The opinion of the court was delivered by: Honorable Michael A. Telesca United States District Judge
John Banchs Rivera ("Rivera" or "Petitioner") has filed a pro se habeas corpus application pursuant to 28 U.S.C. § 2254, alleging that he is being held in state custody in violation of his federal constitutional rights. Petitioner's state custody arises from an August 8, 1994, judgment of Monroe County Court of New York State, convicting him on drug-sale and weapons-possession charges. Petitioner was sentenced to concurrent, indeterminate prison terms, the longest of which was six years to life. On May 12, 2008, Petitioner was released from prison and is currently under parole supervision.
For the reasons that follow, the Court concludes that it has jurisdiction to hear the petition. However, none of Petitioner's claims warrant habeas relief, and therefore the petition is dismissed.
A. "In Custody" Requirement of 28 U.S.C. § 2254(a)
On May 3, 2010, while this petition was pending, Petitioner was released on parole. "The federal habeas statute gives the United States district courts jurisdiction to entertain petitions for habeas relief only from persons who are 'in custody in violation of the Constitution or laws or treaties of the United States.'" Maleng v. Cook, 490 U.S. 488, 491 (1989) (quotation omitted) (citing 28 U.S.C. § 2254(a) (emphasis in original)). Here, Petitioner was incarcerated when he filed the instant petition, and he thus meets the "in custody" requirement of the habeas statute. Carafas v. LaVallee, 391 U.S. 234, 238 (1968).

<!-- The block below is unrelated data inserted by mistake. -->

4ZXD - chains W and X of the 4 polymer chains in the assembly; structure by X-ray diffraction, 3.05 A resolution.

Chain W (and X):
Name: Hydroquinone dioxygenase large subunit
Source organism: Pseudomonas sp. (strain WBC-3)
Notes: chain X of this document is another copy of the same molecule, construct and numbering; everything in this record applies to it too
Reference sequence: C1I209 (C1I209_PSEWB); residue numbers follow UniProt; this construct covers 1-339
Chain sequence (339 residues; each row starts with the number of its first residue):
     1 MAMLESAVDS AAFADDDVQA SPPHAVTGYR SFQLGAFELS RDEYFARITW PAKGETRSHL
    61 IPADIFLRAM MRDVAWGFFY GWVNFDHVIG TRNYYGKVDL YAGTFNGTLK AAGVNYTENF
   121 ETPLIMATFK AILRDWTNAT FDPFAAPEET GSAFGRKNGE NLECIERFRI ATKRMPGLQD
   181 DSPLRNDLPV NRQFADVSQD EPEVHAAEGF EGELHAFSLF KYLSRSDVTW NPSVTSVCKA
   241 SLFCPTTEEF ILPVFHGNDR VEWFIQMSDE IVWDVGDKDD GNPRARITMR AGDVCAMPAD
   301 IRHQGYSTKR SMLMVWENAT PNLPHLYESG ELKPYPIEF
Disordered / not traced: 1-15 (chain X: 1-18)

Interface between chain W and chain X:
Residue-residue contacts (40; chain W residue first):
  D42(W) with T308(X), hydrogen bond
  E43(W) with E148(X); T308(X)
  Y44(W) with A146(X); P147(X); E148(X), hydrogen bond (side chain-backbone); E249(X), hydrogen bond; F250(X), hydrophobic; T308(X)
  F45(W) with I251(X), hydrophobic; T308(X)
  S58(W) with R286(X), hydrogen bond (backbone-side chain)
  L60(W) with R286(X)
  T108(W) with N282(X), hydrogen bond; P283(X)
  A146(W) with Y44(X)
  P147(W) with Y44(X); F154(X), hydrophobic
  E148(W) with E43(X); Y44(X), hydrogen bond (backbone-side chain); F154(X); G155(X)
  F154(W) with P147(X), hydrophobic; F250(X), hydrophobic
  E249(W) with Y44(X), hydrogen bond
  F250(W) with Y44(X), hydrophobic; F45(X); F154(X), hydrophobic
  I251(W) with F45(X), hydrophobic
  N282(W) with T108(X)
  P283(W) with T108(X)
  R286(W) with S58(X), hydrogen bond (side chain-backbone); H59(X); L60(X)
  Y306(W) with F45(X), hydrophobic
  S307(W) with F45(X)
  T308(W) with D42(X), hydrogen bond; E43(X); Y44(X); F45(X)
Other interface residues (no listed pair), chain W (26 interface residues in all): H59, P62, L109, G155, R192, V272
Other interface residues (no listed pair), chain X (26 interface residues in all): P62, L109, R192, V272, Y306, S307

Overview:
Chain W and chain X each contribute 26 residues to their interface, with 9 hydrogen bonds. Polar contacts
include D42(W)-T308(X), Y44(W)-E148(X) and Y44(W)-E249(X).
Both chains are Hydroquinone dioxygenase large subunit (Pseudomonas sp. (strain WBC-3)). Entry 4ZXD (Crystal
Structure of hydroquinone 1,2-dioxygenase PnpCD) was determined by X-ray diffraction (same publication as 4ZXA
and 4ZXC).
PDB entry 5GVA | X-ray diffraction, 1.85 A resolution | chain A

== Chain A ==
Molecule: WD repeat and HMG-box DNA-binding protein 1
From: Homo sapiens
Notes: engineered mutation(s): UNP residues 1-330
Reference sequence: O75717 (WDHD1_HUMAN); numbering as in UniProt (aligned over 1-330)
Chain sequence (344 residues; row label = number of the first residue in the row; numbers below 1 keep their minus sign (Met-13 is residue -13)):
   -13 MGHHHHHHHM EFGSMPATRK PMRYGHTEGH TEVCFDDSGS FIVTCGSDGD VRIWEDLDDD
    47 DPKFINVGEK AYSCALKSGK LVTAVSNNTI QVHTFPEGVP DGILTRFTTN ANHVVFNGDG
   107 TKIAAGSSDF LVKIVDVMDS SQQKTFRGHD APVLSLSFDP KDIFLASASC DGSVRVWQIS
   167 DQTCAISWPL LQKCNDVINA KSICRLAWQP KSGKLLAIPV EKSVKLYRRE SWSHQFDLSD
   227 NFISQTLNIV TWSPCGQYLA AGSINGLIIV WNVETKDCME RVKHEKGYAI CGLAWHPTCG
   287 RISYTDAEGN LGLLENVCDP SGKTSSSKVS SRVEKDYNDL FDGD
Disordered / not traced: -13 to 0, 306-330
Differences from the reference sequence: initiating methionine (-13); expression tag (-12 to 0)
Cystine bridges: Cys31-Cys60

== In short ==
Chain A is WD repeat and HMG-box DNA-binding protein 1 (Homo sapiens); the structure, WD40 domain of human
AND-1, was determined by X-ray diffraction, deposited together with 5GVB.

Petitioner's release to parole supervision raises the question of whether the petition satisfies Article III, § 2 of the U.S. Constitution, by presenting a live "case or controversy." E.g., Spencer v. Kemna, 523 U.S. 1, 7 (1998). "[W]here the issues presented by a party in an action are no longer 'live,' or the party lacks a legally cognizable interest in the outcome, the federal action is properly dismissed as moot." City of Erie v. Pap's A.M., 529 U.S. 277, 287, (2000). When a term of imprisonment has expired, "some concrete and continuing injury other than the now-ended incarceration or parole-some collateral consequence of the conviction-must exist if the suit is to be maintained." Spencer, 523 U.S. at 7.
In Sibron v. New York, 392 U.S. 40 (1968), the Supreme Court, citing various collateral consequences such as deportation, inability to become a citizen, impeachment evidence in future criminal trials, and increased future sentences, asserted a presumption that collateral consequences attach to criminal convictions post-release. Id. at 54-56; accord Perez v. Greiner, 296 F.3d 123, 125 (2d Cir. 2002). In light of Sibron, the Second Circuit has held that "a habeas petition challenging a criminal conviction is rendered moot by a release from imprisonment only if it is shown that there is no possibility that any collateral legal consequences will be imposed on the basis of the challenged conviction." Perez, 296 F.3d at 125 (internal citations omitted).
At the present time, Petitioner continues to bear certain adverse collateral consequences of his criminal conviction in terms of continuing restraints on his liberty, including being subject to parole supervision by the New York State Department of Corrections and Community Supervision. Therefore, the Court concludes that the petition is not moot.
III. Factual Background and Procedural History
A. The Underlying Convictions
On April 20, 1993, Petitioner was arrested after he sold more than one-half ounce of cocaine to an undercover police officer. On July 5, 1993, Petitioner was stopped in his car by the police for speeding, and was found to be intoxicated. During the course of the stop, the police recovered a loaded .22-caliber revolver under the front passenger seat of Petitioner's car and a loaded .38-caliber ...